The Russian ban on EU food imports came into effect at midnight last night and Russian customs have been ordered to block incoming products from EU countries as well as the US, Australia, Canada and Norway.
Bord Bia's offices in Dublin and Moscow have handled queries from nearly 40 exporters since the year-long ban was announced on Wednesday. The ban is in response to western sanctions imposed on Russia for its role in the Ukrainian crisis.
The main queries to Bord Bia were about products already on their way to Russia.
The sanctions would affect some €70 million worth of exports, said Bord Bia chief executive Aidan Cotter. This includes €40 million worth of dairy produce, €20 million of seafood and €10 million in beef. The ban includes meat, fish, dairy, fruit and vegetables. Last year, Irish food and drink worth €232 million was exported to Russia.
Mr Cotter said it appeared that just over €100 million worth of exports to Russia were not affected, including casein and drinks.
Pigmeat exports to Russia, worth almost €60 million a year, were banned in January following an outbreak of African swine fever.
The indirect impact would take a while to be felt, said Cormac Healy of Ibec's Food and Drink Industry Ireland.
“One third of cheese exports from Europe are now not going to Russia,” he said. “Where will it go?”
The fear of Irish farm groups that Irish losses could be Brazil’s gain looked to become a reality yesterday as Brazil’s agriculture policy secretary Seneri Paludo said there were opportunities to boost beef, pork, poultry, corn and soybean exports to Russia.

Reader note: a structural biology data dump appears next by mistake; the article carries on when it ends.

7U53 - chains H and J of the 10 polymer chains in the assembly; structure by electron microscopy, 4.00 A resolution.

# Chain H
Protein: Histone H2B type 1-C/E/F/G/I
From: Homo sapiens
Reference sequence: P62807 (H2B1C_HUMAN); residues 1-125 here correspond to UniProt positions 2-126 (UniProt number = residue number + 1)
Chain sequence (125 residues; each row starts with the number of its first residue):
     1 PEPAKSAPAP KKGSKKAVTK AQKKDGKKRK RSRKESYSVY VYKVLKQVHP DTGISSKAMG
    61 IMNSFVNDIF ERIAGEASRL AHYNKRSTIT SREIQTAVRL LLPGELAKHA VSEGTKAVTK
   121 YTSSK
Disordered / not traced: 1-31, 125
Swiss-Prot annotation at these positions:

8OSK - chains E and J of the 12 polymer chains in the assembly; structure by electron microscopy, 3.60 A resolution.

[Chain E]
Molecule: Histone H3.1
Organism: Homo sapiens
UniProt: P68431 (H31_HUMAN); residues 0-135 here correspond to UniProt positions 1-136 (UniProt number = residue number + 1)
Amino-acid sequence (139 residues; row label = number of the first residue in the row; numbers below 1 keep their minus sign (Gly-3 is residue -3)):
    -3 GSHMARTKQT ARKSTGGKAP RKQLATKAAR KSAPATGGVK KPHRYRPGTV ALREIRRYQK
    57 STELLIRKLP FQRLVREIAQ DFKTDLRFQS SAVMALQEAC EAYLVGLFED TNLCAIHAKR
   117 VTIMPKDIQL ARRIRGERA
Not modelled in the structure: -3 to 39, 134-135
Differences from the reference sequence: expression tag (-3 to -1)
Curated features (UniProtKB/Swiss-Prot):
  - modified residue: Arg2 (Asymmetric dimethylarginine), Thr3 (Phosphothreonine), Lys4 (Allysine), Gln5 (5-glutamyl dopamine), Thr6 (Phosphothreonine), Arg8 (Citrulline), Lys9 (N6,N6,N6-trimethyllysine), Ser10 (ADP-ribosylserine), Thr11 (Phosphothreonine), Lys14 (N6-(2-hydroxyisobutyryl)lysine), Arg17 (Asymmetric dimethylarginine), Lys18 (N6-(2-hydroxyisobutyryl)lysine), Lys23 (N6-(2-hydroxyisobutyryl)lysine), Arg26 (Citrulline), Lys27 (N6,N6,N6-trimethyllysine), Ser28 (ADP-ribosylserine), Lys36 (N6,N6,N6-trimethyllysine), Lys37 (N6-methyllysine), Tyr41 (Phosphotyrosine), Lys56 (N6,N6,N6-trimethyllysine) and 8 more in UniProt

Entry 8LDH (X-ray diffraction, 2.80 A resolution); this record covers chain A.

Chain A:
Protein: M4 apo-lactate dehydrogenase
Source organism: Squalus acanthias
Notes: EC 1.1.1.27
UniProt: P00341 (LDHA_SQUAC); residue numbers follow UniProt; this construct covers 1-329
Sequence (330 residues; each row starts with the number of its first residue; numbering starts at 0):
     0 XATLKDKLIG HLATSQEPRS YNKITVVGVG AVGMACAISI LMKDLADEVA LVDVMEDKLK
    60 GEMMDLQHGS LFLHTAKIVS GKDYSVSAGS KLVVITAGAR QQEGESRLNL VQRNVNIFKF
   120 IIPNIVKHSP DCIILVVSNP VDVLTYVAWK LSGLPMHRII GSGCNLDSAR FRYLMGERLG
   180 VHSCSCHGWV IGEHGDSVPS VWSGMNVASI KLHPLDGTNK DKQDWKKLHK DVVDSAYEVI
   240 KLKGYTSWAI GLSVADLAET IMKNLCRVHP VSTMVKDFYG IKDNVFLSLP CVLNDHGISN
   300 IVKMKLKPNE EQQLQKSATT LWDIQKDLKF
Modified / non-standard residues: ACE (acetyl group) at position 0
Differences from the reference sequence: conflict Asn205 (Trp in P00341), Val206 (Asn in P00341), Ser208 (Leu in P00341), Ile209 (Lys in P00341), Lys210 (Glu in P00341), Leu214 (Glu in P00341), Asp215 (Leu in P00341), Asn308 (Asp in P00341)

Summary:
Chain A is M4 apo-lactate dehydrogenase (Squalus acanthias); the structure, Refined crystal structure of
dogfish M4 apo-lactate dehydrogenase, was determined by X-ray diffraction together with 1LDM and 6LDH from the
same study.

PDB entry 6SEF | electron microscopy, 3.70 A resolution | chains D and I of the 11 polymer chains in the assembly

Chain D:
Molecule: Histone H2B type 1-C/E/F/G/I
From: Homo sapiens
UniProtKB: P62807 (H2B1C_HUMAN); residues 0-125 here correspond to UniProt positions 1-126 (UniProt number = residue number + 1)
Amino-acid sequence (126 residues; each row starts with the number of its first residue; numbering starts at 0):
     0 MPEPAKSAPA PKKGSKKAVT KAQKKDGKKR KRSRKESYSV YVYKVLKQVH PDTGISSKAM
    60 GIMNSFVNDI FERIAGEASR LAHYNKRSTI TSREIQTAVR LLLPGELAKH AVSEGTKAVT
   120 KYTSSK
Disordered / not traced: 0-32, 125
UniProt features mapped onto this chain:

Brazilian Foreign Trade Association president José Augusto de Castro told the Bloomberg news agency the production of chicken and pork could be ramped up more quickly than beef: "Certainly, Brazil will benefit."
Russia accounts for 1 per cent of Kerry Group’s sales and the company has an office in Moscow. A spokesman said the group also has sites in regions such as the Middle East and Africa and will try to meet its Russian customers’ needs from some of its other regions not included in the ban.
“We’re still waiting for full clarification in terms of the product codes that are impacted,” he said. “Some sub-categories within those codes may or may not be included.”
The ban comes at a bad time for the Irish Dairy Board which has been trying to boost Kerrygold in Russia where it is seen as a premium brand.
While Kerrygold butter has been available through distributors in Russia for some time, the Irish Dairy Board recently opened an office in Moscow and began exporting Kerrygold butter to Russia late last year. It introduced Kerrygold cheeses this year. In a bid to promote the brand it sponsored the St Patrick’s Day parade in Moscow last year.
A spokeswoman for the board said it was liaising with the Department of Agriculture on the ban and was closely monitoring the situation.